- 8. Ibid., 177.
Although the Police of the Republic of Mozambique was established immediately after the signing of the General Peace Agreement and COMPOL and COMINFO were established to oversee and verify that the police did not violate human rights, it was alleged that the Mozambican police force had been taken over by organized crime.9
- 9. Ibid., 176.
“On 27 June 1997, an agreement between the Government of Mozambique and the UN Development Programme (UNDP) was signed on a comprehensive project to assist and strengthen the PRM, through the retraining of existing staff and the training of new recruits, as well as through the reinforcement of management capacities. Spain and the Netherlands are the principal backers of the UNDP project, with Spain committing $US 8 million over a seven-year period and guaranteeing $3 million worth of in-kind training and advisory assistance from the Guardia Civil. The government of the Netherlands has earmarked a further $6 million for the project. The total cash value of the UNDP project ($11,228,224) compares very favourably with the cost of the two-year ONUMOZ CIVPOL mission, which is estimated at $30,199,824."10
- 10. Ibid., 177.
There were still many human rights abuses by police, who were also found to be involved in corruption. Nevertheless, the reform programs had some positive impact on the organizational capacity of the PRM. The PRM expelled 322 policemen from its ranks for 'incorrect behavior' between November 1997 and November 1998. The General Commander of the PRM was able to report the following police successes over the same one-year period:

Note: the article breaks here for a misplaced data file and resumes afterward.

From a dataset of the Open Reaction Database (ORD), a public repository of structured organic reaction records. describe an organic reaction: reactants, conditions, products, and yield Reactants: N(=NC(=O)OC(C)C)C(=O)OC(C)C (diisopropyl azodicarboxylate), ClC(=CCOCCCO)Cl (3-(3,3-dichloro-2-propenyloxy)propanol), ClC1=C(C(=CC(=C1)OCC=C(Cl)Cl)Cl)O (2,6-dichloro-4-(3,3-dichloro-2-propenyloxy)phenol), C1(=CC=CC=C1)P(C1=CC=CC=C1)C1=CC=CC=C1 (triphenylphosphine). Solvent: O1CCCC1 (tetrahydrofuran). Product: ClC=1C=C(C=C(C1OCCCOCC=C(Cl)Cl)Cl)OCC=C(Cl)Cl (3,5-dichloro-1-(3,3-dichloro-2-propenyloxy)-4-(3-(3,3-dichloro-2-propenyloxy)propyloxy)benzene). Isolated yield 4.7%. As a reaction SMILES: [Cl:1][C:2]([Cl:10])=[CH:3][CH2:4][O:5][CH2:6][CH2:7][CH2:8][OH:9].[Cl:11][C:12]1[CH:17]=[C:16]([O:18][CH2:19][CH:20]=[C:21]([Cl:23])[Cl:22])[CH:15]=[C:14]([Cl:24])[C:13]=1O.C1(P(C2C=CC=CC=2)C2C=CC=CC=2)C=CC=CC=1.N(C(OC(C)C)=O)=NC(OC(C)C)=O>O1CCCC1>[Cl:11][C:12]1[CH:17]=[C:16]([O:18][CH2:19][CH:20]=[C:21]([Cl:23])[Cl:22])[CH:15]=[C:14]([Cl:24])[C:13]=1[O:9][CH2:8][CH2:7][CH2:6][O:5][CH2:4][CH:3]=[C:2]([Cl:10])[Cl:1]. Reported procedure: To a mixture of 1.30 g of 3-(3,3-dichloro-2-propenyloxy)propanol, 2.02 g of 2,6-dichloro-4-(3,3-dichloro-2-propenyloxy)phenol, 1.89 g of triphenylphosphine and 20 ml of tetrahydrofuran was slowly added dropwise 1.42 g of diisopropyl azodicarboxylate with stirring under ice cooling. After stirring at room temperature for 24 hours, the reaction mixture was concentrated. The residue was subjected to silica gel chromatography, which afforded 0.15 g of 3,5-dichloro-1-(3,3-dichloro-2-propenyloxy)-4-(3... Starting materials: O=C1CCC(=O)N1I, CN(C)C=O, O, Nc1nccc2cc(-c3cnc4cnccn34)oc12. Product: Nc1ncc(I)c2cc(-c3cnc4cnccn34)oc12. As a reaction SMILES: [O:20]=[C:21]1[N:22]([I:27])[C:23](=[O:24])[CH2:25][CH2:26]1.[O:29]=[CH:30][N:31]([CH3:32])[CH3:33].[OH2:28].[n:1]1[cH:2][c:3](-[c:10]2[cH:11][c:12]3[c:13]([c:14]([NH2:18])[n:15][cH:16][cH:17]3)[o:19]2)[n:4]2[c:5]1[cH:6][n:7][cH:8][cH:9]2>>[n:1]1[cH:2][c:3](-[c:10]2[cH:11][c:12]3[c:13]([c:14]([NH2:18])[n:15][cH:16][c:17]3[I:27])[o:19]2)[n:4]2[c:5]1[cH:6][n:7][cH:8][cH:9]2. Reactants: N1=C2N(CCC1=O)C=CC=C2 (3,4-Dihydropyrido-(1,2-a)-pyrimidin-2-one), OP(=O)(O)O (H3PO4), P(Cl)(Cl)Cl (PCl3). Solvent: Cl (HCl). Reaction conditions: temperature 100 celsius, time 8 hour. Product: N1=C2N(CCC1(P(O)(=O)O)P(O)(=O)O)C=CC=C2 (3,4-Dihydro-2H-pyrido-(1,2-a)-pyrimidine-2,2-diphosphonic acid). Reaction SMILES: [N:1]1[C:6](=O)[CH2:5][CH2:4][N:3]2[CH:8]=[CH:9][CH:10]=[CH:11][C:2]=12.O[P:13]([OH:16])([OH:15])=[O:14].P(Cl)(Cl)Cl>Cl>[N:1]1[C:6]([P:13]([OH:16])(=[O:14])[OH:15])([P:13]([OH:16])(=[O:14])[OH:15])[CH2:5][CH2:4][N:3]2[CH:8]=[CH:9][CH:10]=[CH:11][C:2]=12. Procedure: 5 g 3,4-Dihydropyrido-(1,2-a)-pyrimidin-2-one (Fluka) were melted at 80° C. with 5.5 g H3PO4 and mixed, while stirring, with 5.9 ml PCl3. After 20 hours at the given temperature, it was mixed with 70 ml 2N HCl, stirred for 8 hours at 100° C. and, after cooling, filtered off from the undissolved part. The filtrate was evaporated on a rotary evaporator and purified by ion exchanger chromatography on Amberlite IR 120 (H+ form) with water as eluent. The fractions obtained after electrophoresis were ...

· 22,942 registered crimes, down from the 23,528 the previous year.
· The dismantling of 152 'criminal gangs' (including livestock rustlers, armed robbers and drug dealers) and confiscation from gang members of 185 pistols and 274 kg of narcotics.
· The discovery of 52 arms caches, resulting in the destruction of 1,107 firearms (including 504 AK-47 rifles), 33 mortars, 43 rocket-propelled grenade launchers and 320 grenades, 95 landmines, 202 hand grenades, and over 50,000 rounds of ammunition.11
- 11. Ibid., 178.
The Police of the Republic of Mozambique was established immediately after the signing of the General Peace Agreement in 1992. COMPOL and COMINFO were established in 1993 to oversee and verify that the police did not violate human rights. In the subsequent years, the organization went through substantial reform with training designed to respect human rights. It managed to achieve a level of trust and relative security in society.
No further developments observed.
No further developments observed.